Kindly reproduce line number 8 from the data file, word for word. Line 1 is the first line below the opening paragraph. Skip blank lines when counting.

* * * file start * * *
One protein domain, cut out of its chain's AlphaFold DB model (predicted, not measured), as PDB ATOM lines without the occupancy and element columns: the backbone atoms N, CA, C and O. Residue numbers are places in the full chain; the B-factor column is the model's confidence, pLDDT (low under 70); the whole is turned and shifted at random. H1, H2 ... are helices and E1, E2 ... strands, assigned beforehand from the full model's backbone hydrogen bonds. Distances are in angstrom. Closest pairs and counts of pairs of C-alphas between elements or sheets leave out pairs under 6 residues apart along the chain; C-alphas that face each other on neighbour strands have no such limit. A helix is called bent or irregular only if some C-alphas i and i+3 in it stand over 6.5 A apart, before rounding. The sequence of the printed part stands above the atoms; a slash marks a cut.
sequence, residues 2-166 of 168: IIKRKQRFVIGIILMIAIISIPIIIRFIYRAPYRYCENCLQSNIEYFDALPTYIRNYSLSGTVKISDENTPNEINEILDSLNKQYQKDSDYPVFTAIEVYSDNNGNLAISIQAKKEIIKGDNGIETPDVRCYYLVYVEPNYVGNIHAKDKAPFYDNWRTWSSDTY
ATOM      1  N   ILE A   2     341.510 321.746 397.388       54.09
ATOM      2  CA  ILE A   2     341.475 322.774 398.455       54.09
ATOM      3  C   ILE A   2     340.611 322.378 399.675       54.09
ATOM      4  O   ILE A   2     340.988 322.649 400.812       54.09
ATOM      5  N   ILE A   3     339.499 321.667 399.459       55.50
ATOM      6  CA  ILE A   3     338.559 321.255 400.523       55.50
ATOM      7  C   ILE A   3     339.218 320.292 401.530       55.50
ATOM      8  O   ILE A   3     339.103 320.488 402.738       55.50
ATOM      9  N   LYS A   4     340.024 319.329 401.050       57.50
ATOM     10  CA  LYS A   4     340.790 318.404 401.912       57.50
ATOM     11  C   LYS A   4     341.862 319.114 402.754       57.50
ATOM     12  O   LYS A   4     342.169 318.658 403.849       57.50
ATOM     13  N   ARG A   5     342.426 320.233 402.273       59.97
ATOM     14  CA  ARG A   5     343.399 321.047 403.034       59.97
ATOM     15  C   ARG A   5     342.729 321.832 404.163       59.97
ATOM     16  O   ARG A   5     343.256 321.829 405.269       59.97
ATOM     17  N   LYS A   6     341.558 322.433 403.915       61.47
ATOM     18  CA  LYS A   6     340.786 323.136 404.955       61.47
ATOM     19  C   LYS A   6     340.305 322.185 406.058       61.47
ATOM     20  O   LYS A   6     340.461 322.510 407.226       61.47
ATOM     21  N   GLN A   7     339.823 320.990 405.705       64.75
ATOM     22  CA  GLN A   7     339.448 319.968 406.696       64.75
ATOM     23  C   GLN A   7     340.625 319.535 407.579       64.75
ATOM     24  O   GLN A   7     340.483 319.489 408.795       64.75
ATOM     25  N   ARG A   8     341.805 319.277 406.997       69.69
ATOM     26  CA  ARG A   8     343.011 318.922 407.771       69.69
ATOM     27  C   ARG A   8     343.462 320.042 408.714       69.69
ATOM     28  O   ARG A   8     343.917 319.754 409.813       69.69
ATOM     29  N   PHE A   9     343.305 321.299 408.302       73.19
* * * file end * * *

ATOM      7  C   ILE A   3     339.218 320.292 401.530       55.50